Nathan R. Wall
Nathan R. Wall was born in Havre, Mont, USA in 1968. He received both B.S. (1991) and M.S. (1995) degrees in biology from Walla Walla University in College Place, WA as well as completed a certificate in clinical laboratory science (medical technology) from Columbus Hospital, Great Falls, Mont in 1992. After teaching biology at a small four-year college for a year, he entered a Ph.D. training in cancer biology at Wayne State University in Detroit, Mich which he completed in 2000, working under the mentorship of Dr. Ayad Al-Katib. Dr. Wall completed two postdoctoral fellowships, one at Yale University, New Haven, Conn (2002) and a second at Harvard Medical School, Boston, Mass (2004) before joining the faculty at Loma Linda University's School of Medicine in Loma Linda, Calif, where he has worked since. Dr. Wall is an Assistant Professor at the Departments of Basic Science, Pediatrics and Radiation Medicine. He is the Biochemistry Graduate Program Director and a Member of the Center for Health Disparities & Molecular Medicine. His research interests include the cancer cell, its tumor microenvironment, treatment, resistance, and the role the stress-associated proteins of the inhibitor of apoptosis (IAP) family play in all of these. Most recently Dr. Wall's laboratory has found the IAP survivin, being released from cancer cells to the tumor microenvironment via small membrane-bound vesicles termed exosomes and has discovered that these exosomes containing survivin play a vital role in the cancer cells aggressive potential. Dr. Wall's laboratory is energetic, full of very competent graduate students and postdocs, and is sought out by other groups often for collaborative efforts that have led to many interesting publications this year.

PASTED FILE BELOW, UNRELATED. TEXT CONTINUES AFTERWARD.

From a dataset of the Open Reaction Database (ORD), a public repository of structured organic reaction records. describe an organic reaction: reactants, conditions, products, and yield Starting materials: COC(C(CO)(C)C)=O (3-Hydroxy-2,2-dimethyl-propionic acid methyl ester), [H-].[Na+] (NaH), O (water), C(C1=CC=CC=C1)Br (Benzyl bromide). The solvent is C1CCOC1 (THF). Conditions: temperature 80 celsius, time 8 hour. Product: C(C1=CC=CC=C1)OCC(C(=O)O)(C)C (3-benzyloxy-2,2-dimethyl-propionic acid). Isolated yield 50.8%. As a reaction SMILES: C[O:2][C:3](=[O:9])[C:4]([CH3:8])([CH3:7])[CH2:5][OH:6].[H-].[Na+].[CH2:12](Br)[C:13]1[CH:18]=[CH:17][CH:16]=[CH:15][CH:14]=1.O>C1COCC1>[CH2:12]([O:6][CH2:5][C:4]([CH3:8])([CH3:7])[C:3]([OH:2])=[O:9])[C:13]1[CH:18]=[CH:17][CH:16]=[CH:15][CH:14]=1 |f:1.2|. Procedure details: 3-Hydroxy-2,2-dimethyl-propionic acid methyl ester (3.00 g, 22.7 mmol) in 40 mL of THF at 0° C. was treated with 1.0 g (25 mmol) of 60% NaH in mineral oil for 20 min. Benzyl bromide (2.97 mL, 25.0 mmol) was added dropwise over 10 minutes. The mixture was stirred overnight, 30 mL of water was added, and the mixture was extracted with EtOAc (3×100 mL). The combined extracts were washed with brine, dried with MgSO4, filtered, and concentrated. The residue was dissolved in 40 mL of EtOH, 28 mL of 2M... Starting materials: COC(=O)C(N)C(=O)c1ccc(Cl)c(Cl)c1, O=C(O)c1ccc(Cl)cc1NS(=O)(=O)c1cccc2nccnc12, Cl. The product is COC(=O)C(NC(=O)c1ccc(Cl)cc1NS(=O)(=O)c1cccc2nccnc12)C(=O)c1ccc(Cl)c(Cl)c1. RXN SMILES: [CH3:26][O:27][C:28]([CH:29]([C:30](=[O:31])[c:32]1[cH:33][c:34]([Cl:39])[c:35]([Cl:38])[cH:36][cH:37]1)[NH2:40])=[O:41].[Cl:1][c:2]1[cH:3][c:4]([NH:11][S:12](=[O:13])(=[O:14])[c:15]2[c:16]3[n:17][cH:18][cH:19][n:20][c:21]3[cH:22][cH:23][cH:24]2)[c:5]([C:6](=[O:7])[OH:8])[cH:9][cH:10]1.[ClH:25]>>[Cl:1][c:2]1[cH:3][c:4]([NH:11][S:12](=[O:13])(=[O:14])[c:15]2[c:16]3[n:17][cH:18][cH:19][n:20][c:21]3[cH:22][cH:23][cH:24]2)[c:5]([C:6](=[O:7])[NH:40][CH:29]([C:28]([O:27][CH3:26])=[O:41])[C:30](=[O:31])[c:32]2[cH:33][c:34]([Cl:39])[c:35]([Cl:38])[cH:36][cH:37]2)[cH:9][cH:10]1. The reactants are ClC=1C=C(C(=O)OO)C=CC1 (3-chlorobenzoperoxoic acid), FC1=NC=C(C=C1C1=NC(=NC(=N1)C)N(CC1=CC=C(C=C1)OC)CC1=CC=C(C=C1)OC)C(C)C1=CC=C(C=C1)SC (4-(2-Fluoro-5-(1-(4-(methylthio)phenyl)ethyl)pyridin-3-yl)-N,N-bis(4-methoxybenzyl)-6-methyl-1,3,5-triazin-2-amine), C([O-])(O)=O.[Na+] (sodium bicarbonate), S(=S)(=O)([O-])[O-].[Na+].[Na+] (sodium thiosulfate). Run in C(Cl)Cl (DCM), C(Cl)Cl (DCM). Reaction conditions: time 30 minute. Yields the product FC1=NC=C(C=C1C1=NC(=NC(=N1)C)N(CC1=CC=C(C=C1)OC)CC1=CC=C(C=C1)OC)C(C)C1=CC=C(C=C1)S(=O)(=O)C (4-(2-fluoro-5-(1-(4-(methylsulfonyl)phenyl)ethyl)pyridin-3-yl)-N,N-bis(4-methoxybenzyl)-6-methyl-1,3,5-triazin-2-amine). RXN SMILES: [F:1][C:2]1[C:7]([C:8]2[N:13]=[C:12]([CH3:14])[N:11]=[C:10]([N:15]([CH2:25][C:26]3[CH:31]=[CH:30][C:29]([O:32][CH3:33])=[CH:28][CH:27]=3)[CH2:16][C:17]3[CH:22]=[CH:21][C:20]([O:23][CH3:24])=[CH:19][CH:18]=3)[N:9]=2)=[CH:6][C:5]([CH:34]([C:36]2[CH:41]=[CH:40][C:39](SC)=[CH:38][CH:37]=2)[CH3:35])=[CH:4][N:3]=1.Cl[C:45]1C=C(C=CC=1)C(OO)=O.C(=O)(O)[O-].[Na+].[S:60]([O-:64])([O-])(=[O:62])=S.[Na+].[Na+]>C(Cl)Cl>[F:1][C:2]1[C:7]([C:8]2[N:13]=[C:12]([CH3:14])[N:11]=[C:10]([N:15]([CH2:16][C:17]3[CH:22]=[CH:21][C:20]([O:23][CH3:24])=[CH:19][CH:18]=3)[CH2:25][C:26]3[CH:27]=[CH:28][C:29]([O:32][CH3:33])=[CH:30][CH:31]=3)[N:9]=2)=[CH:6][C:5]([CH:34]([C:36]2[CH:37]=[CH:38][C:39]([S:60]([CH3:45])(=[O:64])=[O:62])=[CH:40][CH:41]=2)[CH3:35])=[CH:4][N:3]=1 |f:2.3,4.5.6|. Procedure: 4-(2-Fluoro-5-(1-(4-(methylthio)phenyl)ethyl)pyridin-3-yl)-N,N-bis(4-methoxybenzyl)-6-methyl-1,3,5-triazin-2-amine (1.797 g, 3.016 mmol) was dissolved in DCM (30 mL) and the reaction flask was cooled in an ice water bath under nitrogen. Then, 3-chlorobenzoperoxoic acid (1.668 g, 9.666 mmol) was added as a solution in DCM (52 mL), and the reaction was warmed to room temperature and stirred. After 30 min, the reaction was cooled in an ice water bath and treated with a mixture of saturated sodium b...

Biography Updated on 4 April 2011